Danny Gaudet says he needed to do something when a longtime community member who had been living in a shack admitted “he just couldn’t live that way anymore.”
Gaudet lives in Deline, Northwest Territories, Canada, population 500.
‘He had mice all over the place,’ says Danny Gaudet.
He says the “humble” 53-year old man, who asked to remain anonymous, had called a hand-made uninsulated shack — built from crates and plywood — home for nearly a decade.
“He had mice all over the place,” said Gaudet after a recent visit.
The man had never complained about his living situation before, but it was now ” too much” for him, said Gaudet. The man couldn’t sleep. He asked Gaudet if he could borrow a camper trailer.
Gaudet thought of something better — a tiny house. He figured there was enough material around town that “We could probably go around and get some donations, collect some material and just build him one.”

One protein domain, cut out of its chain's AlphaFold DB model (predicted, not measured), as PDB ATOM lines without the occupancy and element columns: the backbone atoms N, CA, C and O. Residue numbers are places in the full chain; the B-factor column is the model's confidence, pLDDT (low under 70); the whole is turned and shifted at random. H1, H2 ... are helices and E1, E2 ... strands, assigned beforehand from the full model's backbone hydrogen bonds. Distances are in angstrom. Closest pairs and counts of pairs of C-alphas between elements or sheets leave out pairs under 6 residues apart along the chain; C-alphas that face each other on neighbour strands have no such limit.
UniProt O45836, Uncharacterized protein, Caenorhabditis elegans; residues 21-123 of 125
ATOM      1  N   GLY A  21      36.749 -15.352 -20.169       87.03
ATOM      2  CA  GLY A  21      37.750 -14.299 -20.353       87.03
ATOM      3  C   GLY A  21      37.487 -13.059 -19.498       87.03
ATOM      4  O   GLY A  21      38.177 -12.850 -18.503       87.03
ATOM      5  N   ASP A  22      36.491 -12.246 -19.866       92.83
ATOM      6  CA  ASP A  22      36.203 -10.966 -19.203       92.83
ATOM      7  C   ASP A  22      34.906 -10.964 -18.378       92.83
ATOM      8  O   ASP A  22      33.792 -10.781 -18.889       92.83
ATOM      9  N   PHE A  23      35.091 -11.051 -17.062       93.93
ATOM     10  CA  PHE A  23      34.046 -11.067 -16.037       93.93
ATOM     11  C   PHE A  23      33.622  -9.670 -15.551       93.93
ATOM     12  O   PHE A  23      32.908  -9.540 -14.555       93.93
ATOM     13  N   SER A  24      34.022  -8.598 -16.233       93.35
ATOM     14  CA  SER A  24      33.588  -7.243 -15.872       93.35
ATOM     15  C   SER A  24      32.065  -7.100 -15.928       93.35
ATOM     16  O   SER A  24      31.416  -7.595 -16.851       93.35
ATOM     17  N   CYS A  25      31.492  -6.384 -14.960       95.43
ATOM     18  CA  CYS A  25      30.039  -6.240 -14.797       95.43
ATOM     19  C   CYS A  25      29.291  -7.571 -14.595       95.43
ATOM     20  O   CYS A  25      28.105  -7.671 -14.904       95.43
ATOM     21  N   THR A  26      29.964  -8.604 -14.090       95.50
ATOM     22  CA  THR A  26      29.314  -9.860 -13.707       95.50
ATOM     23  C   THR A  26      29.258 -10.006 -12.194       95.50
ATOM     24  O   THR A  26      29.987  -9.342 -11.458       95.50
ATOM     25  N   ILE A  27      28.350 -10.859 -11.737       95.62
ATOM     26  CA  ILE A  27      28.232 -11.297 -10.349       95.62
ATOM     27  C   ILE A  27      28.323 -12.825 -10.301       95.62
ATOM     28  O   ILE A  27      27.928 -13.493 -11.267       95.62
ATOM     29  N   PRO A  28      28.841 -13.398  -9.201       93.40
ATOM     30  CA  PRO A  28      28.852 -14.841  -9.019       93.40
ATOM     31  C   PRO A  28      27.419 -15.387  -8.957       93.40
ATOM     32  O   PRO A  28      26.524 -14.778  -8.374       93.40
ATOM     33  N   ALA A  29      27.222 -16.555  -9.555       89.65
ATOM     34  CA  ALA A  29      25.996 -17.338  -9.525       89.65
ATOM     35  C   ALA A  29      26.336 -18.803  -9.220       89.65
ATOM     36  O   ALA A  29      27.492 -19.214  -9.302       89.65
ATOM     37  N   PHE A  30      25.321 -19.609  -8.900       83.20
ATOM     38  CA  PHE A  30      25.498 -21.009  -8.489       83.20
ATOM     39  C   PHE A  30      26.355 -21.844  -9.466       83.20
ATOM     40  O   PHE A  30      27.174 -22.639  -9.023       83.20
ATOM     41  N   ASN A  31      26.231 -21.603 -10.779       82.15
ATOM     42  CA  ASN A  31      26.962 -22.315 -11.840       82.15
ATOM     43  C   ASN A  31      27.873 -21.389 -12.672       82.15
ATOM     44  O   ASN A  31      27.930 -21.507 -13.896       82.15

Gaudet rallied together local carpenters, electricians and anyone who was willing to pick up a drill or hammer to help. Over three weekends, the team built the 16′ by 16′ house all from locally donated material and free labour.
Joe Tetso, a local journeyman carpenter, led the construction.
“I’m proud of the people who came out and did a little bit of help here and there,” said Tetso.
“[We made] sure it’s all insulated, that way he has a warm place to stay. I hope he feels comfortable, instead of that old shack, cold and all that.”